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Jul 14 2015

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Trends in Antipsychotic Use Among Youth in Foster Care Raise Concerns

AntipsychoticAntipsychotics are a powerful class of medications that increasingly have been prescribed to children to treat disruptive behaviors, particularly for those in foster care. The trend is a disturbing one that has the attention of Pennsylvania state officials.

Researchers from PolicyLab at The Children’s Hospital of Philadelphia performed an in-depth analysis of data from Pennsylvania’s Medicaid program spanning the years 2007 to 2010 and 2012, with a specific focus on foster children between the ages of 3 to 18, at the request of the Commonwealth of Pennsylvania Department of Human Services (DHS). The research focused on the use of psychotropic medications, polypharmacy, off-label psychotropic medication, and behavioral health services.

Psychotropic medications are a class of drugs that is used to treat or manage mental health symptoms or challenging behaviors. Antipsychotic medications, which are primarily used to manage psychosis in serious mental illnesses such as schizophrenia and bipolar disorder, fall under this category. Since they can have significant side effects, antipsychotics should be prescribed under careful consideration and subject to ongoing monitoring over time.

“While data supports the use of antipsychotic medication for aggressive behaviors associated with several behavioral health diagnoses, there is little efficacy data to support use for more routine behavior problems in the absence of aggression,” the investigators noted in their report, “Psychotropic Medication Use by Pennsylvania Children in Foster Care and Enrolled in Medicaid: An Analysis of Children Ages 3-18 Years.”

The PolicyLab investigators found that between 2002 and 2007, there were 354,000 Medicaid-enrolled children ages 3 to 18 using antipsychotics, which was an increase of 62 percent. Although psychotropic medication use, including antipsychotics, was lower in 2012 compared with the four prior years of observation, the authors noted that the rates are still high.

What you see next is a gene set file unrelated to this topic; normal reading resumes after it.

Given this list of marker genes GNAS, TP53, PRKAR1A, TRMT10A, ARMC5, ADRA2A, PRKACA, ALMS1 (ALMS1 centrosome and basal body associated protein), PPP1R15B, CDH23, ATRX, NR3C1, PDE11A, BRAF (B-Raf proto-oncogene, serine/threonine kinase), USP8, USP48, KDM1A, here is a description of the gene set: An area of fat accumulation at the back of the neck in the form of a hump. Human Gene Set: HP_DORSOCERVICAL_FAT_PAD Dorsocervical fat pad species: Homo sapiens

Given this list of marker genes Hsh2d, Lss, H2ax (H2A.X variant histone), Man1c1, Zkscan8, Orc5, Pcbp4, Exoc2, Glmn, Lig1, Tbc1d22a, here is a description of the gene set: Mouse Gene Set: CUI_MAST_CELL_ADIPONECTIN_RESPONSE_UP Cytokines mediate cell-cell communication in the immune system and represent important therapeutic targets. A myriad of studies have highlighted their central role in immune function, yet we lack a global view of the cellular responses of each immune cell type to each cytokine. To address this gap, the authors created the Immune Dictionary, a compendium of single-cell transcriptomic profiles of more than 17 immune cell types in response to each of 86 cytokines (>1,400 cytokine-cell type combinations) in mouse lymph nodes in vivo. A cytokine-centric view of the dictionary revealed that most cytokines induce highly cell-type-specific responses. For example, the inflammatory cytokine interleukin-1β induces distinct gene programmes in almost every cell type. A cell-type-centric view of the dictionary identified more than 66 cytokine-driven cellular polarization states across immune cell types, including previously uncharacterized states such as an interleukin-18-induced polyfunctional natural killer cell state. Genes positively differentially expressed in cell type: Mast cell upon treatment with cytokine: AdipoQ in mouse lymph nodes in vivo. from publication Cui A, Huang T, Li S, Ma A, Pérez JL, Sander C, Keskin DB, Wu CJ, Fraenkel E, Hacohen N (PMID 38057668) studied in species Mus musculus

Here are some of report’s key findings:

  • For youth ages 6 to 18 in 2012, the use of psychotropic medications was nearly three times higher among youth in foster care than youth in Medicaid overall (prescribed at 43 percent versus 16 percent).
  • The use of antipsychotics was four times higher among youth in foster care (22 percent) than youth in Medicaid overall (5 percent).
  • More than half of youth antipsychotic users in Medicaid had a diagnosis of attention deficit hyperactivity disorder. The majority of these youth did not have another diagnosis that clinically indicated the use of antipsychotics.

“We commend the Department for recognizing this critical issue, and for working with PolicyLab and stakeholders throughout the state to develop recommendations to respond to this problem,” stated Kathleen Noonan, one of the study’s authors and founding co-director at CHOP’s PolicyLab. “While we know that many children benefit from medication, we also need to invest in proven alternatives, since too many children continue to be prescribed medications for non-approved indications.”

In light of the concerns identified from PolicyLab’s research and analysis, the investigators made several recommendations in their report. One suggestion is for DHS to expand investments in and reimbursements of non-pharmacological behavioral health interventions. Another is DHS should incorporate more robust psychotropic medication oversight and develop comprehensive guidance on psychotropic medication prescribing for children and youth, especially those in foster care. For more information on DHS’ response to the recommendations, see the press release.

The report, two years in the making, was funded by Casey Family Programs.

 

Permanent link to this article: http://blog.research.chop.edu/trends-in-antipsychotic-use-among-youth-in-foster-care-raise-concerns/